Park Forest, IL—(ENEWSPF)— Saturday, June 30th The Rain Garden Network helped install a Rain Garden at the Tennis and Health Club with various volunteers.
After attending a presentation for the Village of Park Forest done by the Rain Garden Network last fall, the Environmental Conservation Commission became interested and began working with them.
Sue Cubberly and her husband Frank, with the Network, explained the necessity of these gardens. They prevent the overcrowding of storm sewers and storm water pollution. Rain gardens help eliminate flooding and the cost of waste water. Polluted urban runoff is lowered significantly.
The company has been around for four years. However, Sue says two years ago the company started to intensify its work. Rain gardens began to take off in parts of Minnesota, Rock Island, and Moline.
Frank Cubberly feels that one must begin looking at the larger picture when it comes to the environment and water conservation.
“How does it start and how does it end?” asks Cubberly.
He urges people to think about how all bodies of water are ultimately connected, going all the way down to the Gulf of Mexico.
This slide show has photographs from Saturday's installation of the rain garden, courtesy Wendy Heise. Arrows to navigate are at each side of each photo:
Volunteers who participated were members from the park district, the Garden Club, Environmental Conservation Commission members Dave Bartlett and Jim Saxton, Village Trustees Mae Brandon, Gary Kopycinski, Bonita Dillard, and Dillard's grandson Evan, age 10, from Michigan.
Sue McCarthy, Sheila French Smith, and Marva King, Master Gardeners from the University of Illinois extension service were in also in attendance. Armed with trowels and extensive gardening knowledge, Sue McCarthy explained that they came to know about the Rain Garden Network at a Master Gardeners conference and how important it is for Chicago to embrace this technique.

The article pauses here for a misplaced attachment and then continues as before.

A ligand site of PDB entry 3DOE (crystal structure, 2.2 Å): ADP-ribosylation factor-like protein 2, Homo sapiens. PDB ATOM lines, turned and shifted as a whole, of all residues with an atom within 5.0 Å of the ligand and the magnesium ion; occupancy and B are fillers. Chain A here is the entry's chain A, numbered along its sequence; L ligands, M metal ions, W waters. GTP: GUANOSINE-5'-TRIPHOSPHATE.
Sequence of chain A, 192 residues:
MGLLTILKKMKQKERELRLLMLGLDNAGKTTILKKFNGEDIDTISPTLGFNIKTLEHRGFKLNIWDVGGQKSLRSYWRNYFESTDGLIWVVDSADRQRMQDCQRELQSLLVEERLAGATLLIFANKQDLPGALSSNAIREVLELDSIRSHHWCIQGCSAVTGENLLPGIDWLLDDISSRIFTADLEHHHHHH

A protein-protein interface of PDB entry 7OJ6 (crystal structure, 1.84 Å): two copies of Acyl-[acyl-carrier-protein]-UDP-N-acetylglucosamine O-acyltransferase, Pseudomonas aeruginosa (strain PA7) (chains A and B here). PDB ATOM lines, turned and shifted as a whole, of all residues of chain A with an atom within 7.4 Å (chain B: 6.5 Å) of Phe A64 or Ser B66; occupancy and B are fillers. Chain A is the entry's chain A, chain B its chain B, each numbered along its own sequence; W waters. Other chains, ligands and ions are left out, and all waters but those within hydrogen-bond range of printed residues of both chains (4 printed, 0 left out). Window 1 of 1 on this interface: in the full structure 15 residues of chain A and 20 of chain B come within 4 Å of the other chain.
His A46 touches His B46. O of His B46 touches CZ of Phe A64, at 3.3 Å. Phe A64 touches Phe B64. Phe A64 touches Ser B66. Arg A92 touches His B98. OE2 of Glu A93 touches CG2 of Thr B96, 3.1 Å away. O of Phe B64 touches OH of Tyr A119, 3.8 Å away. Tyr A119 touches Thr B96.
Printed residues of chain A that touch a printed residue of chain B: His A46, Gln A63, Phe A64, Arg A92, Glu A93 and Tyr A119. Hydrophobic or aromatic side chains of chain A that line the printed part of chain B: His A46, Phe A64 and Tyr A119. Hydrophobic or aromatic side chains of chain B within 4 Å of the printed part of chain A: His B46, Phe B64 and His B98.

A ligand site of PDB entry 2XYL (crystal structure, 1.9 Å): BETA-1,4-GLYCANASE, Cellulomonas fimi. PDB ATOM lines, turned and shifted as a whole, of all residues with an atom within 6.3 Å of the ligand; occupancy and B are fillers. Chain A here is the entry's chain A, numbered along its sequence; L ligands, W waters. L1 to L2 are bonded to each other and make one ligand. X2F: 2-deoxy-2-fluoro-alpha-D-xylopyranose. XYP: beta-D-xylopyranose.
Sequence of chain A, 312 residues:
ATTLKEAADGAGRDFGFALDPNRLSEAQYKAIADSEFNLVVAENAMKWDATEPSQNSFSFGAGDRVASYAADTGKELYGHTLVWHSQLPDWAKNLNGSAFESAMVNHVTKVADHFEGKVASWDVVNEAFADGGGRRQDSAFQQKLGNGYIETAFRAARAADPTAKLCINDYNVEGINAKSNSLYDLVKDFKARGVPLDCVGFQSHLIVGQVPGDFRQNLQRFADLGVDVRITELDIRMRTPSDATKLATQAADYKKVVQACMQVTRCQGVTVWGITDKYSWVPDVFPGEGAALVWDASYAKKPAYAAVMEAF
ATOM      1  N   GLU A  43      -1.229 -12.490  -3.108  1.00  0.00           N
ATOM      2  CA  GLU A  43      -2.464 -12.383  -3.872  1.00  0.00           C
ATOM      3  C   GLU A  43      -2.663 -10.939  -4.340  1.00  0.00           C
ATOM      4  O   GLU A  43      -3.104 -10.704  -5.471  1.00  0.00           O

Irene Van Der Hoek lived in Park Forest for many years and has always been interested in helping the environment. Van Der Hoek emphasizes the key role for helping the environment is education. She also suggests that due to this particular rain gardens location, directly across from Rich East High School, perhaps information about these gardens can be incorporated into the science curriculum.
“Through education is where we can make a large impact”, says Van Der Hoek.
The environmental impact of these gardens is important, but one might question how practical and cost efficient they are.
According to Sue Cubberly, the cost is not outrageous. For residential gardens it is approximately $10 to $12 per square foot and $12 to $15 for commercial projects.
Also, these gardens are relatively low maintenance. Watering these plants is not a high priority. Spring and beautification maintenance may be necessary, however.
For this particular rain garden, the village and the Raingarden Network worked together. The Network did the planning and the village did the excavating, which took three days according to Parks Superintendent Rob Gunther.
This garden makes use of 7 of the building's drainpipes and almost a quarter of the water runoff.
With over 20 volunteers in attendance, it was a heartwarming experience to see members of the community working together, not afraid to get a little dirty, for a greater cause.
"It was built as a demonstration, and our hope is that people will want rain gardens for their own homes," said Commissioner Dave Bartlett, "They can even help prevent flooding of basements during heavy downpours."
Main page photo: Trustee Bonita Dillard with her grandson, Evan. (Photo: Wendy Heise)